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Step it Up: Daily Stroll Could Offset Risks of Sedentary Life

In a major study involving over 72,000 people, researchers from the University of Sydney’s Charles Perkins Centre have uncovered a simple yet powerful way to counteract the health consequences of too much sitting each day – increase your step count.

The study, published in the British Journal of Sports Medicine, found that every additional step up to around 10,000 steps a day was linked to reduced risk of death (39 percent) and cardiovascular disease (21 percent), regardless of how much remaining time was spent sedentary.

“This is by no means a get out of jail card for people who are sedentary for excessive periods of time, however, it does hold an important public health message that all movement matters and that people can and should try to offset the health consequences of unavoidable sedentary time by upping their daily step count,” said lead author and research fellow, Dr. Matthew Ahmadi.

Previous studies have established links between greater daily step counts and lower levels of death and cardiovascular disease (CVD), as well as high levels of sedentary behavior and increased risks of CVD and death. However, this is the first study to objectively measure, via wrist-worn wearables, if daily steps could offset the health risks of high sedentary behavior.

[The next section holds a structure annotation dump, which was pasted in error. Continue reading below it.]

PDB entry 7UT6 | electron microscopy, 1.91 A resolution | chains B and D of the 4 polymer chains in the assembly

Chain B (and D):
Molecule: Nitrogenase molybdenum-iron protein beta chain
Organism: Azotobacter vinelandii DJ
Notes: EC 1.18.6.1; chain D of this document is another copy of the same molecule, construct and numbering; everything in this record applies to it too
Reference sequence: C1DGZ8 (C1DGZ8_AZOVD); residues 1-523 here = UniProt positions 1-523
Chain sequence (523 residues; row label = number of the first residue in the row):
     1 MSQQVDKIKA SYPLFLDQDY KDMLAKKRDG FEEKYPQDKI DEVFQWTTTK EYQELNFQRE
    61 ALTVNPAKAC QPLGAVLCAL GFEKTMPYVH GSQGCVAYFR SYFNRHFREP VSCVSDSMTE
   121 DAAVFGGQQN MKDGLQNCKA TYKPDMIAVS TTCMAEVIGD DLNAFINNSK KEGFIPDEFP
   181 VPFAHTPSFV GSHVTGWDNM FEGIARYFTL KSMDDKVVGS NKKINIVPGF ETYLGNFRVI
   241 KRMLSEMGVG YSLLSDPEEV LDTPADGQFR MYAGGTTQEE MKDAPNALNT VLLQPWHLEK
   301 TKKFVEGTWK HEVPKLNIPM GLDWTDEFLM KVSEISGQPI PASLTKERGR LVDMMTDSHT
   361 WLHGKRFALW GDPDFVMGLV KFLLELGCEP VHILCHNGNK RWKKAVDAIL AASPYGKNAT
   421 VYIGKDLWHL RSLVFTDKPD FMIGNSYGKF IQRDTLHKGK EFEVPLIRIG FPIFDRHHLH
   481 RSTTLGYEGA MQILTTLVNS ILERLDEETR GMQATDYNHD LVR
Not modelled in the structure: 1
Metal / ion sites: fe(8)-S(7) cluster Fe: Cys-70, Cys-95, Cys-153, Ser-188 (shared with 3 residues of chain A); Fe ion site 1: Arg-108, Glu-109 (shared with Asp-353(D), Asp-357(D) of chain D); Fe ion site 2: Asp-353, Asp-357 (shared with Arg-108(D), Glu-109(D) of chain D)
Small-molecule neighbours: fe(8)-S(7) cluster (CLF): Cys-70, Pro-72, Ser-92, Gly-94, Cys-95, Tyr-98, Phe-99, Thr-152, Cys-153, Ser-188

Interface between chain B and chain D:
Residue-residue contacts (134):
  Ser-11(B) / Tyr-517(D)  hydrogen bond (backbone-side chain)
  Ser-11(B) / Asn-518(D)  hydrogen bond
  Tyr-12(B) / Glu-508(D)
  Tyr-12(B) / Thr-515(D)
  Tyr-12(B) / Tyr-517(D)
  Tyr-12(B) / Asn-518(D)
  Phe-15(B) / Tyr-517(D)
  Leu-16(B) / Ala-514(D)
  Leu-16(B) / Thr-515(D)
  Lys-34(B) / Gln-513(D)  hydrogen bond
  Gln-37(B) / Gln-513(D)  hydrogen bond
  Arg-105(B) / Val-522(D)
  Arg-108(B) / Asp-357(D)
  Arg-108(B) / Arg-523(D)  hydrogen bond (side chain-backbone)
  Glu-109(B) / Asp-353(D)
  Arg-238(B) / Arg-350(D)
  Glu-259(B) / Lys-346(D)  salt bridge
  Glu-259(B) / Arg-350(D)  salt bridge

Senior author Professor Emmanuel Stamatakis, Director of the Mackenzie Wearables Research Hub at the Charles Perkins Centre, highlighted the significance of this research for public health, saying, “Step count is a tangible and easily understood measure of physical activity that can help people in the community, and indeed health professionals, accurately monitor physical activity.”

The study found that the optimal number of steps per day to counteract high sedentary time was between 9,000 to 10,000 steps, which lowered mortality risk by 39 percent and incident CVD risk by 21 percent. Notably, 50 percent of the benefit was achieved at between 4,000 and 4,500 steps a day.

While the observational nature of the study cannot establish direct cause and effect, the researchers conclude that “any amount of daily steps above the referent 2,200 steps/day was associated with lower mortality and incident CVD risk, for low and high sedentary time.”

#PhysicalActivity #SedentaryLifestyle #StepCount #PublicHealth




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